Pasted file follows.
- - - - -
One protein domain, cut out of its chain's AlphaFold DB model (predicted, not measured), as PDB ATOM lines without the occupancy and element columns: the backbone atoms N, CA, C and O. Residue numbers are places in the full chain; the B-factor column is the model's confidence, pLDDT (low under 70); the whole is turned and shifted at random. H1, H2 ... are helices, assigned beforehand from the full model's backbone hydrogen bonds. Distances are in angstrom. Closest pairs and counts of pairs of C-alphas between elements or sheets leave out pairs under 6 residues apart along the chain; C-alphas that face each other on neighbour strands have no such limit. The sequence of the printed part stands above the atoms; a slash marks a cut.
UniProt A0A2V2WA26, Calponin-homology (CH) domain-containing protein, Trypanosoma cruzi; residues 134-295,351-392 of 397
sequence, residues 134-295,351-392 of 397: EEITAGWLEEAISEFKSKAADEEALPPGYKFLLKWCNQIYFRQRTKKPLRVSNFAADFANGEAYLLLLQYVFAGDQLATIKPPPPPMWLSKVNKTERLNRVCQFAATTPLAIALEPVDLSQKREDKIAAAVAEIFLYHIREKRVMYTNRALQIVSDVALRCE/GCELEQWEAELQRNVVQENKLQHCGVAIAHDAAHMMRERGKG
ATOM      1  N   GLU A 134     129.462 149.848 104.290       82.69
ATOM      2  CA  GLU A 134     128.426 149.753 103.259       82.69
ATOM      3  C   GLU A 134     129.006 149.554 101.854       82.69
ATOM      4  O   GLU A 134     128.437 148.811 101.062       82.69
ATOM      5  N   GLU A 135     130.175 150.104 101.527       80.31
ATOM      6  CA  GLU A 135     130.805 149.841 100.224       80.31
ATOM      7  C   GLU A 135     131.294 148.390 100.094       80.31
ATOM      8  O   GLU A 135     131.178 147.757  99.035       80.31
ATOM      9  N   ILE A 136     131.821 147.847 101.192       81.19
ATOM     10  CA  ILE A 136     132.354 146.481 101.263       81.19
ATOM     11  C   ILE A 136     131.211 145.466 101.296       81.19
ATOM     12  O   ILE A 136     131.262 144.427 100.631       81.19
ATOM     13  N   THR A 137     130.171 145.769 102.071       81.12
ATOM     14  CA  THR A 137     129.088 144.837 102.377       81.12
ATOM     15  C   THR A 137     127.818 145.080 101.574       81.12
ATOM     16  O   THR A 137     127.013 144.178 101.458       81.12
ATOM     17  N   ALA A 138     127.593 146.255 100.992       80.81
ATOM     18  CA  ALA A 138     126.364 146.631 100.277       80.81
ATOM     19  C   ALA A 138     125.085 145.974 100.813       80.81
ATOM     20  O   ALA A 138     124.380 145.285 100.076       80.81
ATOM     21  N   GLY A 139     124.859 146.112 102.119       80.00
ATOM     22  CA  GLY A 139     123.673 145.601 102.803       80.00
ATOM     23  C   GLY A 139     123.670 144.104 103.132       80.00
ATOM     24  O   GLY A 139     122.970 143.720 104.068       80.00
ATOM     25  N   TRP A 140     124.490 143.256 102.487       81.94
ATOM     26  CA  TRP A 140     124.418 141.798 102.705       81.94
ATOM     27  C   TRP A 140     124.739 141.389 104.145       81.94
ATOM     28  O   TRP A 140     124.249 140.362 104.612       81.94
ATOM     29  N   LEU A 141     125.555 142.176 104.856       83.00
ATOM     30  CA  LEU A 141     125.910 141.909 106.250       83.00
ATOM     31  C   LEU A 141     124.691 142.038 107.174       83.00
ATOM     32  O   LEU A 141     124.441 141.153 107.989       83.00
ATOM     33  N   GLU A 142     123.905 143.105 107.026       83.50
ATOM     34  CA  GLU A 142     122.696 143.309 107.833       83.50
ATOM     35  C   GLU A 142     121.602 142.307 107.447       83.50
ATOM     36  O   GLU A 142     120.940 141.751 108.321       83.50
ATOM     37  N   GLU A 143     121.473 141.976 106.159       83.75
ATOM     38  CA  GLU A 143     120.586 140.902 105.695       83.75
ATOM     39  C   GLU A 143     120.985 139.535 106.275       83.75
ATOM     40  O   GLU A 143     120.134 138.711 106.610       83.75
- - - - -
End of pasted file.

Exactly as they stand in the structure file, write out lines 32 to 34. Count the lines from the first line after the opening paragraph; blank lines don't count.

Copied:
ATOM     30  CA  LEU A 141     125.910 141.909 106.250       83.00
ATOM     31  C   LEU A 141     124.691 142.038 107.174       83.00
ATOM     32  O   LEU A 141     124.441 141.153 107.989       83.00